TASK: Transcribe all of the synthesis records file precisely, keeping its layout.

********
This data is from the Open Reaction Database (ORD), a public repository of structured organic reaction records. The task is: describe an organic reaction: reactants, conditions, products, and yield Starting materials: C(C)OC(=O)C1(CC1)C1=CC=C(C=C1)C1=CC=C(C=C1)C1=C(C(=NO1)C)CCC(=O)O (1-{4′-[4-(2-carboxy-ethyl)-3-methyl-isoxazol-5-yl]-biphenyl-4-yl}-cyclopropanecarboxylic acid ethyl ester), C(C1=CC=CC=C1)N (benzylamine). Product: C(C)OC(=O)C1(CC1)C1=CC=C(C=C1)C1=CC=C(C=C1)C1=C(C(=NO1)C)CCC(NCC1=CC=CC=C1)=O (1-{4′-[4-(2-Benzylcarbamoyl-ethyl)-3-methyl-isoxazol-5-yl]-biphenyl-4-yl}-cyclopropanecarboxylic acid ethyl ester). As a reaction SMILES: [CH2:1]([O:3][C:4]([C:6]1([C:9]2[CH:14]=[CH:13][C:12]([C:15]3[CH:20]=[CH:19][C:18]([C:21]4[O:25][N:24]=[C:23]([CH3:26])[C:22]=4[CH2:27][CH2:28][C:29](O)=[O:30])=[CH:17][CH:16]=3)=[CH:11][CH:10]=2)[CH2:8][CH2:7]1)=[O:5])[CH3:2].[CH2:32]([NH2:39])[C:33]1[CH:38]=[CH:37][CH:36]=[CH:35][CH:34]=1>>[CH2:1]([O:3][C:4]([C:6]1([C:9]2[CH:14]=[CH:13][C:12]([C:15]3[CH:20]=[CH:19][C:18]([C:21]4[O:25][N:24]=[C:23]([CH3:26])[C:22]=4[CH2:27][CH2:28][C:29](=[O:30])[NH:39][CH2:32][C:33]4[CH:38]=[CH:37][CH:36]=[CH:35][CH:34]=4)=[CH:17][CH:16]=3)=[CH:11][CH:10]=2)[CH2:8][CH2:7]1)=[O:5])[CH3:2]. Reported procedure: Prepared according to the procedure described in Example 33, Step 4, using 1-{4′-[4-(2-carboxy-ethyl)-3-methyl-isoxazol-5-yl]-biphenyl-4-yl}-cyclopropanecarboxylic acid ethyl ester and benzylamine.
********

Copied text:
This data is from the Open Reaction Database (ORD), a public repository of structured organic reaction records. The task is: describe an organic reaction: reactants, conditions, products, and yield Starting materials: C(C)OC(=O)C1(CC1)C1=CC=C(C=C1)C1=CC=C(C=C1)C1=C(C(=NO1)C)CCC(=O)O (1-{4′-[4-(2-carboxy-ethyl)-3-methyl-isoxazol-5-yl]-biphenyl-4-yl}-cyclopropanecarboxylic acid ethyl ester), C(C1=CC=CC=C1)N (benzylamine). Product: C(C)OC(=O)C1(CC1)C1=CC=C(C=C1)C1=CC=C(C=C1)C1=C(C(=NO1)C)CCC(NCC1=CC=CC=C1)=O (1-{4′-[4-(2-Benzylcarbamoyl-ethyl)-3-methyl-isoxazol-5-yl]-biphenyl-4-yl}-cyclopropanecarboxylic acid ethyl ester). As a reaction SMILES: [CH2:1]([O:3][C:4]([C:6]1([C:9]2[CH:14]=[CH:13][C:12]([C:15]3[CH:20]=[CH:19][C:18]([C:21]4[O:25][N:24]=[C:23]([CH3:26])[C:22]=4[CH2:27][CH2:28][C:29](O)=[O:30])=[CH:17][CH:16]=3)=[CH:11][CH:10]=2)[CH2:8][CH2:7]1)=[O:5])[CH3:2].[CH2:32]([NH2:39])[C:33]1[CH:38]=[CH:37][CH:36]=[CH:35][CH:34]=1>>[CH2:1]([O:3][C:4]([C:6]1([C:9]2[CH:14]=[CH:13][C:12]([C:15]3[CH:20]=[CH:19][C:18]([C:21]4[O:25][N:24]=[C:23]([CH3:26])[C:22]=4[CH2:27][CH2:28][C:29](=[O:30])[NH:39][CH2:32][C:33]4[CH:38]=[CH:37][CH:36]=[CH:35][CH:34]=4)=[CH:17][CH:16]=3)=[CH:11][CH:10]=2)[CH2:8][CH2:7]1)=[O:5])[CH3:2]. Reported procedure: Prepared according to the procedure described in Example 33, Step 4, using 1-{4′-[4-(2-carboxy-ethyl)-3-methyl-isoxazol-5-yl]-biphenyl-4-yl}-cyclopropanecarboxylic acid ethyl ester and benzylamine.